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Executives

Patrick Flanigan - VP, IR

Henri Termeer - Chairman, President & CEO

Mike Wyzga - EVP, Finance & CFO

Scott Canute - EVP; President, Global Manufacturing and Corporate Operations

Mike Vasconcelles - VP, Clinical Research

John Butler - SVP; President, Personalized Genetic Health

Pam Williamson - SVP and Global Head of Regulatory Affairs and Corporate Quality Compliance

Roger Louis - CCO

Analysts

Eun Yang - Jefferies

Michael Yee - RBC Capital Markets

Jim Birchenough - Barclays

Josh Schimmer - Leerink Swann

Geoff Porges - Bernstein

Geoff Meacham - JPMorgan

Robyn Karnauskas - Deutsche Bank

Rachel McMinn - Bank of America/Merrill Lynch

Ian Somaiya - Piper Jaffray

Philip Nadeau - Cowen & Company

Mark Schoenebaum - ISI Group

Jon Stephenson - Summer Street Research

Genzyme Corporation (GENZ) Q3 2010 Earnings Call October 20, 2010 11:00 AM ET

Operator

Welcome to the Genzyme Corporation's third quarter financial results conference call. All participants will be in a listen-only mode until the question-and-answer session. (Operator Instructions) Also this call is being recorded. If you have any objections, you may disconnect at this time.

I would now like to turn the call over to Mr. Patrick Flanigan, Vice President of Investor Relations. Sir, you may begin.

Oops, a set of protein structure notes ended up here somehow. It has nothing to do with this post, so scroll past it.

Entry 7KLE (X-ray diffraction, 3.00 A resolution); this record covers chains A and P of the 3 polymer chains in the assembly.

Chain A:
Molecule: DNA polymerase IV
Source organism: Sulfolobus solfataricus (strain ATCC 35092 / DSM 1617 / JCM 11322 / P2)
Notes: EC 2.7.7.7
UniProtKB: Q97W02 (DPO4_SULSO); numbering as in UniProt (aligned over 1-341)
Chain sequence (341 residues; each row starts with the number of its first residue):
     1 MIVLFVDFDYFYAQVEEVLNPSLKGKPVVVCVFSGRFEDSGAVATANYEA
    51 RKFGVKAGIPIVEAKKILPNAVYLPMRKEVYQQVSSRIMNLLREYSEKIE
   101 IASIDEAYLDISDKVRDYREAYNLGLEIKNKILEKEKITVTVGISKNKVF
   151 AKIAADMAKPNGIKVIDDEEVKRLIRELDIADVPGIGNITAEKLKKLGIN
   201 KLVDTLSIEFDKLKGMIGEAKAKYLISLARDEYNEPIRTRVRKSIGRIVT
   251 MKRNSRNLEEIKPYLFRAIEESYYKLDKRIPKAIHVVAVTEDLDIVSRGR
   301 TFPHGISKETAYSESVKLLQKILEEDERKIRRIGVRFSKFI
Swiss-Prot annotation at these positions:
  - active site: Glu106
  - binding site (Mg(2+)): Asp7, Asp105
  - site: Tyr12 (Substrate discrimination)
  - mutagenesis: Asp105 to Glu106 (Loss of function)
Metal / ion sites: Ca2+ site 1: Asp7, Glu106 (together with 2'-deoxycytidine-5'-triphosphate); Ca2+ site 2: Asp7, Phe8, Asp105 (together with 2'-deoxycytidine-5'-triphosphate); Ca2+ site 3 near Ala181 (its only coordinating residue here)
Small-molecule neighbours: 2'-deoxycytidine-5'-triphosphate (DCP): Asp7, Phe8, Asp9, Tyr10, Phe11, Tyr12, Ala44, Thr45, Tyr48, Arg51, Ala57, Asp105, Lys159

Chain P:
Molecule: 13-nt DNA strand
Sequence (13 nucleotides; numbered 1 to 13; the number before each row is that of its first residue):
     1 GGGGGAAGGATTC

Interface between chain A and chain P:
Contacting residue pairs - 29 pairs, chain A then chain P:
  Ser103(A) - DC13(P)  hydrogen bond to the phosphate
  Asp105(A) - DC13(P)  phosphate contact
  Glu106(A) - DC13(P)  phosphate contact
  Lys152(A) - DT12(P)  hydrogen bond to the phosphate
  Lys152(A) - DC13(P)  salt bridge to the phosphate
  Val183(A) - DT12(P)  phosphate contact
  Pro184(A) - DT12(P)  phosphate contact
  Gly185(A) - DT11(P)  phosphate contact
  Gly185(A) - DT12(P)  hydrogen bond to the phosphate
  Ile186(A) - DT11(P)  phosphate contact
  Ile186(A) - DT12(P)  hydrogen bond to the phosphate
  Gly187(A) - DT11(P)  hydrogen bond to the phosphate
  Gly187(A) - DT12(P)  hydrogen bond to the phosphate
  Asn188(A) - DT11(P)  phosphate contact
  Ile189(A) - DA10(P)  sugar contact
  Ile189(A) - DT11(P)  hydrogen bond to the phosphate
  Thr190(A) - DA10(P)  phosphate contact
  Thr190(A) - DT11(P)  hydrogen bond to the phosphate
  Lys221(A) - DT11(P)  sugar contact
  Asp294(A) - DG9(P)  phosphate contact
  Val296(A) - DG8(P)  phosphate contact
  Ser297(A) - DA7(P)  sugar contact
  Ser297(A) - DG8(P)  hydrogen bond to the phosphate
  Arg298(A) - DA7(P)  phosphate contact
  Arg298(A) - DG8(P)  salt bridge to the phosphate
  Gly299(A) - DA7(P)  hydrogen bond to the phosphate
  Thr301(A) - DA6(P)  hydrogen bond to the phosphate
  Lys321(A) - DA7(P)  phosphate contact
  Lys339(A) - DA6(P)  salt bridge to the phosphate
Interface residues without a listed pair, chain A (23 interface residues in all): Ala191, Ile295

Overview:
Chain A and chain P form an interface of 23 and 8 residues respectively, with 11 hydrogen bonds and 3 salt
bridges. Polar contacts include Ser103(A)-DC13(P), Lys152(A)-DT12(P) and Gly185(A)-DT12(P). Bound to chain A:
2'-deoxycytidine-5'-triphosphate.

Patrick Flanigan

Thanks Tori, and welcome everyone to Genzyme Corporation’s third quarter earnings conference call. I know many of you are interested in discussing Sanofi's pending tender offer however the purpose of today’s call is to focus on our Q3 operating and financial results in addition to Q4 guidance.

We will be hosting an event in New York City this Friday to discuss our thoughts on the tender offer with the investment community. We ask that you wait to ask your questions regarding this topic until that time. Space too is limited to this, so please RVP with the member of the Genzyme Investor Relations team as soon as possible.

Finally during today’s call we will making forward-looking statements including those regarding our fourth quarter guidance, our Cerezyme and Fabrazyme supply and allocation plans, our manufacturing operations, our shareholder value creation plan, our product development plans and timetables including alemtuzumab for MS and our assessment of the future profitability of the business.

These statements are subject to risks and uncertainties that may cause actual results to differ from those forecasted. Please refer to the Risk Factor section of our June 30, 10-Q on file with the SEC for more information on these risks. These statements speak only as of today's date, and we undertake no duty to update or revise them.